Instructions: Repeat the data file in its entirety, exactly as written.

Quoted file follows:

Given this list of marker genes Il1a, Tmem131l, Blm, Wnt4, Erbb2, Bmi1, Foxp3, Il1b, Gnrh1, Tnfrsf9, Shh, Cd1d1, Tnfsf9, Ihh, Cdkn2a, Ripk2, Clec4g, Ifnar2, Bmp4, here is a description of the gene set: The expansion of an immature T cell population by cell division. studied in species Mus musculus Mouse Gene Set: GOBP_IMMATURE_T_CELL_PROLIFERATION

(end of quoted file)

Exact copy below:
Given this list of marker genes Il1a, Tmem131l, Blm, Wnt4, Erbb2, Bmi1, Foxp3, Il1b, Gnrh1, Tnfrsf9, Shh, Cd1d1, Tnfsf9, Ihh, Cdkn2a, Ripk2, Clec4g, Ifnar2, Bmp4, here is a description of the gene set: The expansion of an immature T cell population by cell division. studied in species Mus musculus Mouse Gene Set: GOBP_IMMATURE_T_CELL_PROLIFERATION